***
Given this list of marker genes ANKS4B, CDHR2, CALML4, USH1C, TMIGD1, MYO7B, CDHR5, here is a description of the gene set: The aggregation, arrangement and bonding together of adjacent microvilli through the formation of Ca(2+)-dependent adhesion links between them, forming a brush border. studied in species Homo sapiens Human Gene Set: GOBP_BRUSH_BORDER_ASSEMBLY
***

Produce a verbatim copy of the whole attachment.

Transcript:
Given this list of marker genes ANKS4B, CDHR2, CALML4, USH1C, TMIGD1, MYO7B, CDHR5, here is a description of the gene set: The aggregation, arrangement and bonding together of adjacent microvilli through the formation of Ca(2+)-dependent adhesion links between them, forming a brush border. studied in species Homo sapiens Human Gene Set: GOBP_BRUSH_BORDER_ASSEMBLY